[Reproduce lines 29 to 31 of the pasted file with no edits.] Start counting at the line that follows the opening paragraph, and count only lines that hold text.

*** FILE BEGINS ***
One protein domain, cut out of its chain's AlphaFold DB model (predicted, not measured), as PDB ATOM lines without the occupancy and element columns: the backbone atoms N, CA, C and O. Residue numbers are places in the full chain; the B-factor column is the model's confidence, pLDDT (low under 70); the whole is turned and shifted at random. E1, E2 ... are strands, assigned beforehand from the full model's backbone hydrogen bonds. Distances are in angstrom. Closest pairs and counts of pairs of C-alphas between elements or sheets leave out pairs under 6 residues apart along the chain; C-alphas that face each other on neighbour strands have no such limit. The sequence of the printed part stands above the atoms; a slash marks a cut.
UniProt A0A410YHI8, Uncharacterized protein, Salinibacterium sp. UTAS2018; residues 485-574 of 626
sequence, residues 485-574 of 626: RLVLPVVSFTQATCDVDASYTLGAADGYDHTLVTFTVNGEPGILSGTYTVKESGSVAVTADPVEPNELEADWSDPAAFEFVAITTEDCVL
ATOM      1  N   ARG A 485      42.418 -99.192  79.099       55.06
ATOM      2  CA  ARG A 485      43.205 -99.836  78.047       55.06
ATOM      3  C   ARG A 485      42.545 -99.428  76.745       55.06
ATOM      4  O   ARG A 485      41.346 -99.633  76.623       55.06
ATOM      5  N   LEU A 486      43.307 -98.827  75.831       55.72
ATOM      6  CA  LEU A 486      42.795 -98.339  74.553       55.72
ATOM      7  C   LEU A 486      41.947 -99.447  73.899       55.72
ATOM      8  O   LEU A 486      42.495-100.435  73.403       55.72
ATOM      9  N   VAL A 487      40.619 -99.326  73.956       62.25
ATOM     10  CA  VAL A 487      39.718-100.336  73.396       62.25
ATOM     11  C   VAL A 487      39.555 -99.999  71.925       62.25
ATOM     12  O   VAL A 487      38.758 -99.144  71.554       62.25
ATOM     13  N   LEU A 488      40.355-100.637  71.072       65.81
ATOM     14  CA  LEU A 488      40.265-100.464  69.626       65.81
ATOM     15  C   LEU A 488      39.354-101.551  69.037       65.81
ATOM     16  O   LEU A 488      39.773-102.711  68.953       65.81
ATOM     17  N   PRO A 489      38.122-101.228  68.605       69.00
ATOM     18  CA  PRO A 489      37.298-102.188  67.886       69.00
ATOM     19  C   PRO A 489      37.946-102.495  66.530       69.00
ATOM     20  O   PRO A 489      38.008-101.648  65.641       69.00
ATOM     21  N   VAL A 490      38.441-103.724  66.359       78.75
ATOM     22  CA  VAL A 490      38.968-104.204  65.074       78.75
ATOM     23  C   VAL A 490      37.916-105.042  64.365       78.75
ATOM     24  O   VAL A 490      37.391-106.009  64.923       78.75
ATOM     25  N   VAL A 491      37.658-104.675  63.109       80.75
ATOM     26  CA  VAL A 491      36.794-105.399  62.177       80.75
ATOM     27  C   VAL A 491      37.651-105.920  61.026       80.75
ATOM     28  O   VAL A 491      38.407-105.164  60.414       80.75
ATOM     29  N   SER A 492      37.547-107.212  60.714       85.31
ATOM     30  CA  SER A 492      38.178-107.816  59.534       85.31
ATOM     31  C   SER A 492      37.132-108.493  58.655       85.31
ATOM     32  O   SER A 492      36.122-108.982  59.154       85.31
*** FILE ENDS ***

ATOM     27  C   VAL A 491      37.651-105.920  61.026       80.75
ATOM     28  O   VAL A 491      38.407-105.164  60.414       80.75
ATOM     29  N   SER A 492      37.547-107.212  60.714       85.31